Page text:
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Bill sets Scottish Government targets for reducing child poverty

10 February 2017

A bill imposing statutory targets on the Scottish Government to reduce child poverty in Scotland has been introduced to the Scottish Parliament.

Under the Child Poverty (Scotland) Bill, Scottish ministers "must ensure that the child poverty targets are met in the financial year beginning with 1 April 2030".

The Government has to publish a three-year child poverty delivery plan by April 2018 covering the period to March 2021, and further plans for the following two five year periods up to March 2031, to set out its proposed measures to meet the targets. Consultation duties are set out in relation to the plans.

Four separate targets are set. One is that fewer than 10% of children live in "relative poverty", which means living in "a household whose equivalised net household income for a given financial year is less than 60% of median equivalised household income for the year" – meaning median net household income for the UK, adjusted to take into account variations in household size and composition. 

The other measures are:

  • fewer than 5% falling within "absolute poverty" – living in a household with income (measured in the same way) less than 60% of the median for the year beginning 1 April 2010, or other date that may be set;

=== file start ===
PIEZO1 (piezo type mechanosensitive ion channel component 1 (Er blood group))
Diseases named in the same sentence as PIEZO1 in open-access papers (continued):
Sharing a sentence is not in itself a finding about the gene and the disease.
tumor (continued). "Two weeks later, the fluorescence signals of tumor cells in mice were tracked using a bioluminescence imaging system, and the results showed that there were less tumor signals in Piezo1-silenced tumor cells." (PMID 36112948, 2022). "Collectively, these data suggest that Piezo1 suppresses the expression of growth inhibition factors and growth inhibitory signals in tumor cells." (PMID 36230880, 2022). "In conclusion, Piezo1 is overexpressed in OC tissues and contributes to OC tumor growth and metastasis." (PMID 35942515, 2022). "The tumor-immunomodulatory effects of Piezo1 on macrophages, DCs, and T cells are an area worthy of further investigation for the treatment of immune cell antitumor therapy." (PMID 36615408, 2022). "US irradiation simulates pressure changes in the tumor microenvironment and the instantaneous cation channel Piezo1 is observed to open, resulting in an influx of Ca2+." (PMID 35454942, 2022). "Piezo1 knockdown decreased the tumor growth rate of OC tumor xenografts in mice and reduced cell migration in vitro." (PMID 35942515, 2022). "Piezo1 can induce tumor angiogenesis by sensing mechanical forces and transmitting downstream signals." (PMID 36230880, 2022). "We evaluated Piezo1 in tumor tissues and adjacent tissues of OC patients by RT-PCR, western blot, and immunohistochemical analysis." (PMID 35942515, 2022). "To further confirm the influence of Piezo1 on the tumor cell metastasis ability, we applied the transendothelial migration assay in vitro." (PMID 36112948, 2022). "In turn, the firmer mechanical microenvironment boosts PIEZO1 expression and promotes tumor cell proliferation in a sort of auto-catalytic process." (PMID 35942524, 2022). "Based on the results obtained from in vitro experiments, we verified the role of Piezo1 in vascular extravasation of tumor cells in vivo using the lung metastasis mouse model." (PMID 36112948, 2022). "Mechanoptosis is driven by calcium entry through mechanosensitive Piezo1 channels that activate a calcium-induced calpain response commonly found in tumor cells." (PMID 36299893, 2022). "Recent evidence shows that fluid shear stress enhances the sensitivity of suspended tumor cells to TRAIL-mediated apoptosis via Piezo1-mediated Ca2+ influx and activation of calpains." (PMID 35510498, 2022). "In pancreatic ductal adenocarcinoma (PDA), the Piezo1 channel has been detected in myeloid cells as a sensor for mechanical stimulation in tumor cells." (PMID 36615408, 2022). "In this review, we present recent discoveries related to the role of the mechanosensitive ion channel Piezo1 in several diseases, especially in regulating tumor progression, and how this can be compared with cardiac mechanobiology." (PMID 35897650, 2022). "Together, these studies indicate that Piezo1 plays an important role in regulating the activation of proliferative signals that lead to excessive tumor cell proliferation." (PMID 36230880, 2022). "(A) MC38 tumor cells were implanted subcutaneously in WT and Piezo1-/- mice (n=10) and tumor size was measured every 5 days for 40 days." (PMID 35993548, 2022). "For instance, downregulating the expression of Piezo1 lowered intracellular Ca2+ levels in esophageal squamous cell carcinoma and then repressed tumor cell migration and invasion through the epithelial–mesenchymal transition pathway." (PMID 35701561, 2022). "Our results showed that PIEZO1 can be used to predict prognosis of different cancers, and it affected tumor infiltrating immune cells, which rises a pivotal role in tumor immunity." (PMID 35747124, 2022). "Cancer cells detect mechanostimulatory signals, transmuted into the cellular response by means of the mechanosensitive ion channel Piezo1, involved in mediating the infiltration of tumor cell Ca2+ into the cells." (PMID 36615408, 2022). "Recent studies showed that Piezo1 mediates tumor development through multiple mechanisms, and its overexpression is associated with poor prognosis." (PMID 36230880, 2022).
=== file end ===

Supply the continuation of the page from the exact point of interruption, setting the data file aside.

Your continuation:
• fewer than 5% experiencing combined low income (less than 70% of the median) and material deprivation (not defined in the bill);
  • fewer than 5% experiencing "persistent poverty" – falling below the 60% threshold in three out of four calendar years.

Equalities Secretary Angela Constance commented: “It’s utterly unacceptable that one in five children in Scotland live in poverty and this bill sets out statutory targets to reduce and ultimately eradicate child poverty.

“Child poverty has been a systemic problem for decades. Tackling the immense challenge is an ambition all of Scotland – be that national and local government, health boards, businesses, the third sector or others – must work together to overcome.

“We’re absolutely committed to tackling the deep-rooted causes of child poverty, addressing the needs of those living in poverty today and preventing future generations from those circumstances." 

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